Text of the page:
I recently had the opportunity to discuss the prospect of forming a new business for one of my clients. This client had several questions when it comes to forming a new business. This client had questions regarding all the contracts that he needed, agreements that he needed between himself and his business partners, and any other possible pitfalls that could come up now and in the future in regards to his business. This provided me with a great opportunity to write this article on the best practices when it comes to forming and ending a business relationship.
As I tell every client that comes into my office to discuss forming or ending a business, the devil is in the details. It is never what you don't know that hurts you, it's what you know for certain that turns out to be incorrect that can harm you irreparably. For this reason, whether it is forming or ending a business relationship, it is important to obtain qualified and experienced legal counsel before committing any action.
First, when you form a business, especially when you have other business partners involved, the following is a non-exclusive list of legal matters that you will need to address:
- Proper Incorporation Documents filed with the Tennessee Secretary of State (LLC, Corporation, Partnership, Etc.)
- Operating Agreement that Controls the Operation of the Business Among All of Your Business Partners
- Indemnification Agreement Between Yourself and Your Business Partners
- Contracts for Vendors
- Contracts for New and Existing Clients and Customers
- Appropriate Federal and State Regulatory Filings
- Tax Planning Strategy to Minimize Taxes for the Company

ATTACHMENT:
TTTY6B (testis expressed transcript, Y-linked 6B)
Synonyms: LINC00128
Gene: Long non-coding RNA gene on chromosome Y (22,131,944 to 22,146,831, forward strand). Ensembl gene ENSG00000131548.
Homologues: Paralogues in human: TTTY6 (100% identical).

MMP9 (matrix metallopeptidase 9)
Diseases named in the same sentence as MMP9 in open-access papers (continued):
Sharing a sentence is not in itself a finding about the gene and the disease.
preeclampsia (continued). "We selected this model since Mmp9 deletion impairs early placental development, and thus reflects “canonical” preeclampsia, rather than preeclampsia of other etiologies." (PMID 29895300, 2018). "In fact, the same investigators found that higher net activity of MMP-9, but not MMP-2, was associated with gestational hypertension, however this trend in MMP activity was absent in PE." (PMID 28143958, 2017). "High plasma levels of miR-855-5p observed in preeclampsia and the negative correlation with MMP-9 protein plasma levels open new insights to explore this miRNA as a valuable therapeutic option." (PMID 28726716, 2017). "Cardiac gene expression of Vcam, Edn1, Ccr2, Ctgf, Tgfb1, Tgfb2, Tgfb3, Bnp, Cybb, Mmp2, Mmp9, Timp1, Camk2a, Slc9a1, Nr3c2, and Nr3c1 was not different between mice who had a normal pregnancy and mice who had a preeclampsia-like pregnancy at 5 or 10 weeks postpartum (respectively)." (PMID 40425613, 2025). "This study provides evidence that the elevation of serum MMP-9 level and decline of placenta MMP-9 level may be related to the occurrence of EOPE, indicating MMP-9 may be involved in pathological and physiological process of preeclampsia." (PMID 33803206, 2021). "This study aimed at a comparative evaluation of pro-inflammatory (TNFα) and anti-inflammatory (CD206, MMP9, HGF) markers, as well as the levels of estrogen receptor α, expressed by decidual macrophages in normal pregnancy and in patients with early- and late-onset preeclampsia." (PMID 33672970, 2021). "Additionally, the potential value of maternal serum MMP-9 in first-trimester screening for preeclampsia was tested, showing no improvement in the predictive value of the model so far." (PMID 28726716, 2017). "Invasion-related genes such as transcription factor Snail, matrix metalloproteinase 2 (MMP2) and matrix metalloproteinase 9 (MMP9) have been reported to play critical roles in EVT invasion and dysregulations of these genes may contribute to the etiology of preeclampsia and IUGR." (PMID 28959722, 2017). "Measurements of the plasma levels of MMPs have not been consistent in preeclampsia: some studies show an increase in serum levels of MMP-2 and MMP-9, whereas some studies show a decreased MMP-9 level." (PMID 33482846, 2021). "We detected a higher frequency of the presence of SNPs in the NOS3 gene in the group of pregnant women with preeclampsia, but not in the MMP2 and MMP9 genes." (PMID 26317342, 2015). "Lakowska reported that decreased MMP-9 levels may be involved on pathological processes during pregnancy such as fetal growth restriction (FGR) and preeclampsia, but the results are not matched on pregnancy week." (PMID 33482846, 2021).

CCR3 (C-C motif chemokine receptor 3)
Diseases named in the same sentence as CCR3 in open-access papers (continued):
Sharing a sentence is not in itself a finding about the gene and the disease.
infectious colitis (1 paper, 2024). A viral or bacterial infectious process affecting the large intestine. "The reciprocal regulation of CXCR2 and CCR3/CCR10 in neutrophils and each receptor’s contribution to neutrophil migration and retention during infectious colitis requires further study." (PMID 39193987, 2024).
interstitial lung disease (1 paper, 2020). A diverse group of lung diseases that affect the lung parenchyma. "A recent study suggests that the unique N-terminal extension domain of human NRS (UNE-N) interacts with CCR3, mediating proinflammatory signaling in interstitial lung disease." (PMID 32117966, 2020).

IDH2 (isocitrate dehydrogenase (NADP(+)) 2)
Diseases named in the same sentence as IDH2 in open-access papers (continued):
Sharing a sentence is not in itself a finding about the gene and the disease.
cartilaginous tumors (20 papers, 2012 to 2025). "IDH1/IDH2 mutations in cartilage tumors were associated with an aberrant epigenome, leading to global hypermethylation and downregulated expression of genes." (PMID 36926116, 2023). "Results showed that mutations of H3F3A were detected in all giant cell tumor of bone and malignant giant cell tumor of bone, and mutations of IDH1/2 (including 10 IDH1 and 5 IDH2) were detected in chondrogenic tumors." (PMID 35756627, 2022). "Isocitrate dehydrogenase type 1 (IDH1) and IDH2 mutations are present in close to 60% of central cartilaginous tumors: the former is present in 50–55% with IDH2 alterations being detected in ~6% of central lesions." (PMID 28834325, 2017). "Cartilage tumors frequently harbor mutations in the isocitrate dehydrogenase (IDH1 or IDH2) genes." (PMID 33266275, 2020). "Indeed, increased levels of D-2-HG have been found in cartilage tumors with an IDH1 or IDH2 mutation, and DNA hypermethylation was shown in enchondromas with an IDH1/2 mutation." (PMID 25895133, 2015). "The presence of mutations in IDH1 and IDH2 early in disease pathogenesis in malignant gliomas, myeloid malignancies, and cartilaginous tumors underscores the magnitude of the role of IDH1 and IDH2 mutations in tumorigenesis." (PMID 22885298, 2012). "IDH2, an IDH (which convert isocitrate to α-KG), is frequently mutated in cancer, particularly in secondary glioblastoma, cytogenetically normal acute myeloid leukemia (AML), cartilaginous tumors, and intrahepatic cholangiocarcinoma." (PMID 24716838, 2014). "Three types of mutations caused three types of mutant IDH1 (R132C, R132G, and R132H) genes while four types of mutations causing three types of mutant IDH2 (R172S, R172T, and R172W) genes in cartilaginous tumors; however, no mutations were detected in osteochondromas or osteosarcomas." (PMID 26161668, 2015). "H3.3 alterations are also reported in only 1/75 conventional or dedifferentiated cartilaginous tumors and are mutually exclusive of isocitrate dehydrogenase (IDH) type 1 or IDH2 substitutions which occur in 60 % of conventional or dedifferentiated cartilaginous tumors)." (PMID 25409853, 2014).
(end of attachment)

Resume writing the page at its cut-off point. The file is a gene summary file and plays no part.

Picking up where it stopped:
- Employment Contracts and Agreements
- Non-Disclosure Agreements
- Employee Handbook for New and Existing Employees
Failing to start out on the right foot, can lead to problems, unnecessary costs, and unnecessary legal expeneses that could have been avoided.
However, what about ending a business relationship? What should you do and what should you not do?
First of all, ending a business relationship may not always be a disagreement. Sometimes, business partners decide that it's time for them to exit the business on their own, sometimes they decide they want to retire and leave the business, or sometimes, unfortunately, a business partner may pass away unexpectedly and you will need to transition the business to the remaining business partners or the next generation. In these cases, hopefully you have a valid and enforceable Buy-Sell Agreement that outlines the terms and condition on what occurs when a business partner leaves. In addition, hopefully you have a valid and enforceable Operating Agreement that states specifically how and when a business partner may leave the business.
However, sometimes, a business partner may need to be forced out, bought out, or the terms on which the business partner leaves is adversarial. In these situations, it is important to immediately retain legal counsel to guide the business through the process. Unfortunately, sometimes litigation is unavoidable in these scenarios. However, hopefully, with the right law firm in your corner, the litigation costs may be minimal.
If you have questions about starting, forming, or even ending a business partnership, contact us for additional information or an in office consultation. As always, we are here to help.
Daniel A. Perry
Fidelis Law, PLLC